• Any kind of automatic backups are still vulnerable to ransomware. For example, if you have an external hard drive which windows runs a backup to, ransomware will encrypt that drive along with the C drive.

      To be safe, backups need to manually, which is honestly too much of a pain unless you’re doing it at scale, i.e. for a cloud service or a large IT department.

      Ideally, any kind of documents should be kept in the cloud and backups should not need to focus on a whole hard drive image. The cloud provider then needs to have versioned documents available going back in time. For example, Google Drive has the option to “show drive as it was an hour/day/week ago.” This protects for the case of ransomware encrypting your files and then those files being synced.

  10. Healthcare IT News is reporting that the ransom demand on the UK/Scotland attack exceeds $500,000.

    • That would lead me to think that each computer is encrypted independently, and thus requires separate de-encryption keys. The article didn’t mention that.

      I think the ransomware author is going to find out the definition of “too much success”. Getting $300 from a single PC owner or a small business is not going to cause much notice from law enforcement. Ransoms in the many thousands is going to bring out the heat. Let’s see if the ransomware author has flameproof suit.

      • If each computer is independently encrypted, then that means that there is an algorithm to generate the encryption keys from something that resides in the affected computer, some serial number or computer ID string, or there is a database that keeps track of said computer ID and keeps track of encryption keys. Both are discoverable, but maybe not quick enough to be helpful to the affected hospitals.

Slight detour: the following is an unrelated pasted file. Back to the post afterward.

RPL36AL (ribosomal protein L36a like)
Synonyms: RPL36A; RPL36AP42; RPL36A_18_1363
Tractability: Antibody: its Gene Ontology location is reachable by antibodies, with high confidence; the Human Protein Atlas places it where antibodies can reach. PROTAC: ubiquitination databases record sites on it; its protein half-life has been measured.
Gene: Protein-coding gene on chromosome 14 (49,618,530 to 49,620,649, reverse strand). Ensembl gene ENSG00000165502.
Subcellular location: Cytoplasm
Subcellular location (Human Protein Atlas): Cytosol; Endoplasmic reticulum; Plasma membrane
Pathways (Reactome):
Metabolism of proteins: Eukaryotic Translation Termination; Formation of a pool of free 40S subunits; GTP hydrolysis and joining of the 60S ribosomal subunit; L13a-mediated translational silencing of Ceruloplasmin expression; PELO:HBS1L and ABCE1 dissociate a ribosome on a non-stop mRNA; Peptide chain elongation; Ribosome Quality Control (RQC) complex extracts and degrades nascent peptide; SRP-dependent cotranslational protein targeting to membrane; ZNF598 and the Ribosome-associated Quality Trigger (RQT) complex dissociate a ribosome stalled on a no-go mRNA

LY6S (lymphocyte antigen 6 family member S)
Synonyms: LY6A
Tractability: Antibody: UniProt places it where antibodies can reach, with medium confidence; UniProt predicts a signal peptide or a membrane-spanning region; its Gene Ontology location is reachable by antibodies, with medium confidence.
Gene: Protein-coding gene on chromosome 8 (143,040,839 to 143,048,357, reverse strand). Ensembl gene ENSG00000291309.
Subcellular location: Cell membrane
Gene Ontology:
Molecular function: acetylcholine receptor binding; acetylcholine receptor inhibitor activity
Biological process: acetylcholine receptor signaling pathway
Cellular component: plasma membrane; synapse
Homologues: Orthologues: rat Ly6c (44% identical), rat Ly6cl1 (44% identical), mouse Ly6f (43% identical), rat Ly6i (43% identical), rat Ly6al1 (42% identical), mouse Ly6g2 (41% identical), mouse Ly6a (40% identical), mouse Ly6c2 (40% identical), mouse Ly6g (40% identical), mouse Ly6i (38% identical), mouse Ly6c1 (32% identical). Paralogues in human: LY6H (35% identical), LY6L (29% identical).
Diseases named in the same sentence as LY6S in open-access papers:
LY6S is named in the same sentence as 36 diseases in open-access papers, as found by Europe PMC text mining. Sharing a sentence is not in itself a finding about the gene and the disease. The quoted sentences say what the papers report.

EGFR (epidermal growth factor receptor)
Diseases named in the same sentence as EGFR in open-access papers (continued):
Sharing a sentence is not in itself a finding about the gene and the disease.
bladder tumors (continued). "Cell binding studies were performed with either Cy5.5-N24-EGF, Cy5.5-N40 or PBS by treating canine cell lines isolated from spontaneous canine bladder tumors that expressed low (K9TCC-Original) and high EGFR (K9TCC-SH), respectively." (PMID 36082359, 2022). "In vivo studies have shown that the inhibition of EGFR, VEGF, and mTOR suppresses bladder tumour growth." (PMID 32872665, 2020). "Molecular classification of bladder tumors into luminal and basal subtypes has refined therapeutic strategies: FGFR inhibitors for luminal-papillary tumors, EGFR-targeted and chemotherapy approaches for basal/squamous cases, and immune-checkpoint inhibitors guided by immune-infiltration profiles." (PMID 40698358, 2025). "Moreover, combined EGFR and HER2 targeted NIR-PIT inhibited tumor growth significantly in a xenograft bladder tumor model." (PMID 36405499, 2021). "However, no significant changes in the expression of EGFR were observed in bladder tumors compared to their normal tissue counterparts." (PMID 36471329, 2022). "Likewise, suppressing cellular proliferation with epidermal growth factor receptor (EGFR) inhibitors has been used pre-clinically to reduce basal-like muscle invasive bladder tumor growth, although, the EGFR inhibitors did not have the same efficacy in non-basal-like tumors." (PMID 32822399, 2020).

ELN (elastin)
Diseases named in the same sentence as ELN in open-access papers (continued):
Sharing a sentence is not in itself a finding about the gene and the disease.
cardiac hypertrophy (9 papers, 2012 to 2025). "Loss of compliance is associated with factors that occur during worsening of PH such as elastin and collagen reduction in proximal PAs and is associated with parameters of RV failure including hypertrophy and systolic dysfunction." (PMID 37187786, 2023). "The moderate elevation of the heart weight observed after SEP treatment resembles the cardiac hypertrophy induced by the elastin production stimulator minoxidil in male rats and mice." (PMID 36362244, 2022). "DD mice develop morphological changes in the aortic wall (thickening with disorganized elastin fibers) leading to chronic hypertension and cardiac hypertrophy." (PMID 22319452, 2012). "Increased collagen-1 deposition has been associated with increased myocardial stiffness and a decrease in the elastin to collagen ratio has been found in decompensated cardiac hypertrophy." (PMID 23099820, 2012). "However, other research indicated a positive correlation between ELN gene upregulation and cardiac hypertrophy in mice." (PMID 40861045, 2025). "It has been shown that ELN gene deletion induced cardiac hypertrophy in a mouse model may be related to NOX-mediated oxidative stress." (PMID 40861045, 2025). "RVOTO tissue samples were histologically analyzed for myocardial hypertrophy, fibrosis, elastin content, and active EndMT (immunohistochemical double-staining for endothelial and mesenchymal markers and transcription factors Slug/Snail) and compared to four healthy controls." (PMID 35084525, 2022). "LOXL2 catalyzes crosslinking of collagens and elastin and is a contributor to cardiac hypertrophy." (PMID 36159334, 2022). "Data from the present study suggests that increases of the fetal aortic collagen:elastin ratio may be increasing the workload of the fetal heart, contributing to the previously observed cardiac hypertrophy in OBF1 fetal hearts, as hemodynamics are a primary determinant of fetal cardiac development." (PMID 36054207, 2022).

It also means that there is a C&C server that has to interact with the malware, and that should be traceable. Look at what shodan.io has done recently with their malware category.

        • Not really. E.g. if you simply generate a random symmetric key; encrypt files with it, encrypt *that key* with a standard RSA by Bob’s public key and then delete the unencrypted key, everything seems to work.

          Everyone has a unique key; Bob can decrypt any and all of those keys; knowing the plaintext and ciphertext of n keys doesn’t help you decript n+1st key; and no C&C is needed, any mechanism to send Bob the encrypted key and get back the usable key will work – websites, email, snailmail, carrier pigeons.